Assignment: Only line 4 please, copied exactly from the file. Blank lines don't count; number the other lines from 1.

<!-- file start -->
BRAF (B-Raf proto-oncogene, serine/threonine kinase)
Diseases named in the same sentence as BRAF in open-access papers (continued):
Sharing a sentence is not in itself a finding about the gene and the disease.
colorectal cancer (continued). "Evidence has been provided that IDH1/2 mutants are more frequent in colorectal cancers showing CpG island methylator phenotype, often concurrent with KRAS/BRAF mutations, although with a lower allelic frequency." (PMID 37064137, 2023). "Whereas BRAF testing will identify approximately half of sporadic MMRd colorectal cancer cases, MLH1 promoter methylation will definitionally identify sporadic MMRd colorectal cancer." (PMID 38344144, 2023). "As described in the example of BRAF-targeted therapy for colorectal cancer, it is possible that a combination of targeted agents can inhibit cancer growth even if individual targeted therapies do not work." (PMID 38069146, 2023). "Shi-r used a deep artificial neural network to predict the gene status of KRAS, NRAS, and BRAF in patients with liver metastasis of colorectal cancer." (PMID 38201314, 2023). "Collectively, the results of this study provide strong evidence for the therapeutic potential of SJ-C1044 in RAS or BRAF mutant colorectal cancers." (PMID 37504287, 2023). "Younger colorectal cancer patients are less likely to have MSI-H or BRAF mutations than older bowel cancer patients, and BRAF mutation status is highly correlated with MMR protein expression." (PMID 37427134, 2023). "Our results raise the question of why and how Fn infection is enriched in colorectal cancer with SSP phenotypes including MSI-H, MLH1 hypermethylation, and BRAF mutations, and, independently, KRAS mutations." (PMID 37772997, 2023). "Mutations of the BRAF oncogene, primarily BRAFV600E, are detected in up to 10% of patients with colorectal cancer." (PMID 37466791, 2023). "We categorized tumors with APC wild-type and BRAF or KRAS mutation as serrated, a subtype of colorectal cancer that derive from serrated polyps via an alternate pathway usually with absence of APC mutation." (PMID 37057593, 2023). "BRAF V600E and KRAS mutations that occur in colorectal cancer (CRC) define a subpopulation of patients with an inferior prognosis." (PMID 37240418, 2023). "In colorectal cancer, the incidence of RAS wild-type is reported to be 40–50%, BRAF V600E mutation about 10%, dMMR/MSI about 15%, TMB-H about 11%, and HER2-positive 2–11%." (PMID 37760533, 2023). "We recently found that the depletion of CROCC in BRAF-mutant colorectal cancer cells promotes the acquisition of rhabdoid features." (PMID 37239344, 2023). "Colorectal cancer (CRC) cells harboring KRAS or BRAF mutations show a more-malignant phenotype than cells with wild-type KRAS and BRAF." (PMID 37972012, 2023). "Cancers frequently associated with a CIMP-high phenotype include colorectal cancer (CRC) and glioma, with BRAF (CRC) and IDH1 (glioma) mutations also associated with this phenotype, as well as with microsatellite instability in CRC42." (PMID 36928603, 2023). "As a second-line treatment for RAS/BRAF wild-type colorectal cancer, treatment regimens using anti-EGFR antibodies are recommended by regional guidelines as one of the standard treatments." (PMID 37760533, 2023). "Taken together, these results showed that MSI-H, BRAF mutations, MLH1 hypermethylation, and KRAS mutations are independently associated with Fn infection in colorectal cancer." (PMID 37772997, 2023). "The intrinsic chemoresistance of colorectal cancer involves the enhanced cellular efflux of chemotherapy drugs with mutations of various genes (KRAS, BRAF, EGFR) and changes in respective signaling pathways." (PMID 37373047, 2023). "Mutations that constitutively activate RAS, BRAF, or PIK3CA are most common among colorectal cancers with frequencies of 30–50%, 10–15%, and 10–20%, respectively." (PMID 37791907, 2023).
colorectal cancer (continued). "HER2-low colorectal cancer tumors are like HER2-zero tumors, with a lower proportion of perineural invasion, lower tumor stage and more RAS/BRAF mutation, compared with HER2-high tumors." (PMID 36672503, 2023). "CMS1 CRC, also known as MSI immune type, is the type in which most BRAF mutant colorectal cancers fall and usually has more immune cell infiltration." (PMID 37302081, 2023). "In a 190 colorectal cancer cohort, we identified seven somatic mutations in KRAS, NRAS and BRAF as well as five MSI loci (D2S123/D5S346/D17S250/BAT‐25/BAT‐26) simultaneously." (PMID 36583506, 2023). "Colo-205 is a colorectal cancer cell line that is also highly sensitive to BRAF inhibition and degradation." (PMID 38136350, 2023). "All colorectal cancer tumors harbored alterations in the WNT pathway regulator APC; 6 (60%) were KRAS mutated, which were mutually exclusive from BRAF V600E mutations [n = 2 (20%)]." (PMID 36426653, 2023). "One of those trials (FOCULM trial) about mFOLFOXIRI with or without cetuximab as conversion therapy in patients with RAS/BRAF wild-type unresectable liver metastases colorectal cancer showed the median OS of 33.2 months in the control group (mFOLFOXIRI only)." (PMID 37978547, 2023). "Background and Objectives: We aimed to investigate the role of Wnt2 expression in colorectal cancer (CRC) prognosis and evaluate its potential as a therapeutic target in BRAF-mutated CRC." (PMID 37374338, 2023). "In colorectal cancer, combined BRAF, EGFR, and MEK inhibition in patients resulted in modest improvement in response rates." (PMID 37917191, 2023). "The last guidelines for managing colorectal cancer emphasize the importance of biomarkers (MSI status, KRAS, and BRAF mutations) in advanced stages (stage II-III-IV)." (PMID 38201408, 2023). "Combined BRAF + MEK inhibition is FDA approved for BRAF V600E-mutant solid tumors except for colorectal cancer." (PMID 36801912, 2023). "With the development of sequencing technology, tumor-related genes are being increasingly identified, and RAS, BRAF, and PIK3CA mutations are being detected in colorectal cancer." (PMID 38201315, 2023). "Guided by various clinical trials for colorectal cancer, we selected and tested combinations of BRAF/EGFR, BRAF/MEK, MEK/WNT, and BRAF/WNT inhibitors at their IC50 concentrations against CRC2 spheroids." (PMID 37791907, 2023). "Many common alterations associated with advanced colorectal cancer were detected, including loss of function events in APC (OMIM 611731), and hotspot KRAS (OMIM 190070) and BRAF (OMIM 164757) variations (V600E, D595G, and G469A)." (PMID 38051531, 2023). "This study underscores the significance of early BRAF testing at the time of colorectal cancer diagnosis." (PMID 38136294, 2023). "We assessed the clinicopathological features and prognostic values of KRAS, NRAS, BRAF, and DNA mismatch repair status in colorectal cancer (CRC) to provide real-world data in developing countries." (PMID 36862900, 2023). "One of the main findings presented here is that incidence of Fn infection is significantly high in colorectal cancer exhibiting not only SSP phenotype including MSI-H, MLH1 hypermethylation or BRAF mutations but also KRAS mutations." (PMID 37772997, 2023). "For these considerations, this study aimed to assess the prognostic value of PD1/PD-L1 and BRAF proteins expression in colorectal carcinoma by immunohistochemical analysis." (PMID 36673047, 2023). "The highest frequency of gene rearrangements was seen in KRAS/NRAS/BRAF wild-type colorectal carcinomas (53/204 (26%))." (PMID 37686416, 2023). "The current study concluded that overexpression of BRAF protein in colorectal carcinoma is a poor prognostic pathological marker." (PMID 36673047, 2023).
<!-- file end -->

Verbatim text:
colorectal cancer (continued). "Evidence has been provided that IDH1/2 mutants are more frequent in colorectal cancers showing CpG island methylator phenotype, often concurrent with KRAS/BRAF mutations, although with a lower allelic frequency." (PMID 37064137, 2023). "Whereas BRAF testing will identify approximately half of sporadic MMRd colorectal cancer cases, MLH1 promoter methylation will definitionally identify sporadic MMRd colorectal cancer." (PMID 38344144, 2023). "As described in the example of BRAF-targeted therapy for colorectal cancer, it is possible that a combination of targeted agents can inhibit cancer growth even if individual targeted therapies do not work." (PMID 38069146, 2023). "Shi-r used a deep artificial neural network to predict the gene status of KRAS, NRAS, and BRAF in patients with liver metastasis of colorectal cancer." (PMID 38201314, 2023). "Collectively, the results of this study provide strong evidence for the therapeutic potential of SJ-C1044 in RAS or BRAF mutant colorectal cancers." (PMID 37504287, 2023). "Younger colorectal cancer patients are less likely to have MSI-H or BRAF mutations than older bowel cancer patients, and BRAF mutation status is highly correlated with MMR protein expression." (PMID 37427134, 2023). "Our results raise the question of why and how Fn infection is enriched in colorectal cancer with SSP phenotypes including MSI-H, MLH1 hypermethylation, and BRAF mutations, and, independently, KRAS mutations." (PMID 37772997, 2023). "Mutations of the BRAF oncogene, primarily BRAFV600E, are detected in up to 10% of patients with colorectal cancer." (PMID 37466791, 2023). "We categorized tumors with APC wild-type and BRAF or KRAS mutation as serrated, a subtype of colorectal cancer that derive from serrated polyps via an alternate pathway usually with absence of APC mutation." (PMID 37057593, 2023). "BRAF V600E and KRAS mutations that occur in colorectal cancer (CRC) define a subpopulation of patients with an inferior prognosis." (PMID 37240418, 2023). "In colorectal cancer, the incidence of RAS wild-type is reported to be 40–50%, BRAF V600E mutation about 10%, dMMR/MSI about 15%, TMB-H about 11%, and HER2-positive 2–11%." (PMID 37760533, 2023). "We recently found that the depletion of CROCC in BRAF-mutant colorectal cancer cells promotes the acquisition of rhabdoid features." (PMID 37239344, 2023). "Colorectal cancer (CRC) cells harboring KRAS or BRAF mutations show a more-malignant phenotype than cells with wild-type KRAS and BRAF." (PMID 37972012, 2023). "Cancers frequently associated with a CIMP-high phenotype include colorectal cancer (CRC) and glioma, with BRAF (CRC) and IDH1 (glioma) mutations also associated with this phenotype, as well as with microsatellite instability in CRC42." (PMID 36928603, 2023). "As a second-line treatment for RAS/BRAF wild-type colorectal cancer, treatment regimens using anti-EGFR antibodies are recommended by regional guidelines as one of the standard treatments." (PMID 37760533, 2023). "Taken together, these results showed that MSI-H, BRAF mutations, MLH1 hypermethylation, and KRAS mutations are independently associated with Fn infection in colorectal cancer." (PMID 37772997, 2023). "The intrinsic chemoresistance of colorectal cancer involves the enhanced cellular efflux of chemotherapy drugs with mutations of various genes (KRAS, BRAF, EGFR) and changes in respective signaling pathways." (PMID 37373047, 2023). "Mutations that constitutively activate RAS, BRAF, or PIK3CA are most common among colorectal cancers with frequencies of 30–50%, 10–15%, and 10–20%, respectively." (PMID 37791907, 2023).